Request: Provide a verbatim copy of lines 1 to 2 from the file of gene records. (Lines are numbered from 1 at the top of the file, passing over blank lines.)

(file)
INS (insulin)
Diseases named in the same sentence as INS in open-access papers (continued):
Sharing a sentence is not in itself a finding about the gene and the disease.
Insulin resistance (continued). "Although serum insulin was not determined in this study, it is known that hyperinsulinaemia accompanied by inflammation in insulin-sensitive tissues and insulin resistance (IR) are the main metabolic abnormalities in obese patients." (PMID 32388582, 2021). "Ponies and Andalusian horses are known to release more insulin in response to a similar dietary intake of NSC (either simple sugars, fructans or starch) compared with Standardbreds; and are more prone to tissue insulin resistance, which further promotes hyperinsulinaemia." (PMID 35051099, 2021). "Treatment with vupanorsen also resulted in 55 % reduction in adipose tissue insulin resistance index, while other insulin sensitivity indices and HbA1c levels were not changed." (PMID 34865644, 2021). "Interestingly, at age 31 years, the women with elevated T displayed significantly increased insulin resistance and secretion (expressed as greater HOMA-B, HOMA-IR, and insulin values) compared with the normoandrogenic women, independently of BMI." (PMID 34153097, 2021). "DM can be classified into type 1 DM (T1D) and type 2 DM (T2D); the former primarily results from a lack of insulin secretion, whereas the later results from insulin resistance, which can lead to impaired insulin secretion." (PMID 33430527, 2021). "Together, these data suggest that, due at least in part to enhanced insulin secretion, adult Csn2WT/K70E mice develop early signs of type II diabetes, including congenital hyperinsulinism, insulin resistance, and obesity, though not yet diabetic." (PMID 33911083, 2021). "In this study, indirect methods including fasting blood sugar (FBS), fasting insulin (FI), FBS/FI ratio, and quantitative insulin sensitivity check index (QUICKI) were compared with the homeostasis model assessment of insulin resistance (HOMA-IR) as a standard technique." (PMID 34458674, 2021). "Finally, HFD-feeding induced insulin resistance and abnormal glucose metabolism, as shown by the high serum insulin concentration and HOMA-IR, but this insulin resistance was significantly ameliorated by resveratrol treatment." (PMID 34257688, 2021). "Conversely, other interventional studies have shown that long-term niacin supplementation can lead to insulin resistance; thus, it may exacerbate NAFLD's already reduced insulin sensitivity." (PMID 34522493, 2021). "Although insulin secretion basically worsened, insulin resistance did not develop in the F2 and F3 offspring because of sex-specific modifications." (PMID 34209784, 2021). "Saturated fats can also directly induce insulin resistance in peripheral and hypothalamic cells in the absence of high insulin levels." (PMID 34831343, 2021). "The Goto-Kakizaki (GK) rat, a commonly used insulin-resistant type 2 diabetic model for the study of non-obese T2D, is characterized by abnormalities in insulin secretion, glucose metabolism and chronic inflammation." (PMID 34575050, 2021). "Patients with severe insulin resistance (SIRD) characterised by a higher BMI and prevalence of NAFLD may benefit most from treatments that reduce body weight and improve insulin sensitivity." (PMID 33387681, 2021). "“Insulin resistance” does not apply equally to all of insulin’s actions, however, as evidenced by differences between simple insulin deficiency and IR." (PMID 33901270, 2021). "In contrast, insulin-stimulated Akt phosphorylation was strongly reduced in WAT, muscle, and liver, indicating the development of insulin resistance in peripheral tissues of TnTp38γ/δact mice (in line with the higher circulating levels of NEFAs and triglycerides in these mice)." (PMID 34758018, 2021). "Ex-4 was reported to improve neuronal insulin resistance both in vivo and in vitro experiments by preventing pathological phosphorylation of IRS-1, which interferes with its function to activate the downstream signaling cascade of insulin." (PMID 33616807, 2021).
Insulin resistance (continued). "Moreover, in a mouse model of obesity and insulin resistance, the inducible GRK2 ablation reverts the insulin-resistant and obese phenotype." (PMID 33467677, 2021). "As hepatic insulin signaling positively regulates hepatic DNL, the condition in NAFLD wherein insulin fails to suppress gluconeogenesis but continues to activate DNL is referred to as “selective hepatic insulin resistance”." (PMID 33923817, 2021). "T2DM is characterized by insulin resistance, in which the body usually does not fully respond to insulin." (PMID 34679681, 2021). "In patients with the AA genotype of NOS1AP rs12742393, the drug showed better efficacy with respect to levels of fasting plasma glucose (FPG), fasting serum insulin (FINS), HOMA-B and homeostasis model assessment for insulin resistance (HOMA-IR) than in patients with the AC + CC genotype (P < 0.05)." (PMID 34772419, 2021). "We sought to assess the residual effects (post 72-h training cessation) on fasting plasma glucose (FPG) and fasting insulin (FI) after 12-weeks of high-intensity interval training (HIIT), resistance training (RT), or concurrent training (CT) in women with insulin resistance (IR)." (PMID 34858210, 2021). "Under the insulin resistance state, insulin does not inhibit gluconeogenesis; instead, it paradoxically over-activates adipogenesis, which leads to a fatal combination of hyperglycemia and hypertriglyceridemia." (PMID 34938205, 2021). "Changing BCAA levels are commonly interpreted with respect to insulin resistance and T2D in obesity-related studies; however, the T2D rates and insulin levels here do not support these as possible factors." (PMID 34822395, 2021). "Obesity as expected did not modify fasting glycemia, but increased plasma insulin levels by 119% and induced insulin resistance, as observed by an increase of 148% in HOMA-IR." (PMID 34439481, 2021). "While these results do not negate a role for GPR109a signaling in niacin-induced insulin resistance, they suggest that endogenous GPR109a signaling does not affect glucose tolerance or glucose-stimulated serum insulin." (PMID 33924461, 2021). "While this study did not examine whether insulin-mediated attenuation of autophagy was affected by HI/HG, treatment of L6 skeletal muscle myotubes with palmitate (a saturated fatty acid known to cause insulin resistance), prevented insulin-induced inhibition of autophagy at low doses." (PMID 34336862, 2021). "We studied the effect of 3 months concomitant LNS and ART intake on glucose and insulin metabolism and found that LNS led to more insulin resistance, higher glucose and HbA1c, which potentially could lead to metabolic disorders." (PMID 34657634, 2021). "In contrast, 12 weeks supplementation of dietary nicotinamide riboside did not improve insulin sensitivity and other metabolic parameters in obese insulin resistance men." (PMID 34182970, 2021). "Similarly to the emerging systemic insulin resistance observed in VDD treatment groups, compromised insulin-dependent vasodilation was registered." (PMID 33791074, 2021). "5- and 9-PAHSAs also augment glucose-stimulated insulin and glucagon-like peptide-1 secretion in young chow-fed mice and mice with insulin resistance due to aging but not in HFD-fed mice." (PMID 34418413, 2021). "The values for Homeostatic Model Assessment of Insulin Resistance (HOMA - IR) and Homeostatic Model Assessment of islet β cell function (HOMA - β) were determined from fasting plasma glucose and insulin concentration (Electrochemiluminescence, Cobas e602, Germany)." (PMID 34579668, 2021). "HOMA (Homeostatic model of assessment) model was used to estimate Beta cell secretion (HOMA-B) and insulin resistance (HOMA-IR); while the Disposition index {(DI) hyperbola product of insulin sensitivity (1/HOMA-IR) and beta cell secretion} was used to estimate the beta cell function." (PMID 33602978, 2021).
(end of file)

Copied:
INS (insulin)
Diseases named in the same sentence as INS in open-access papers (continued):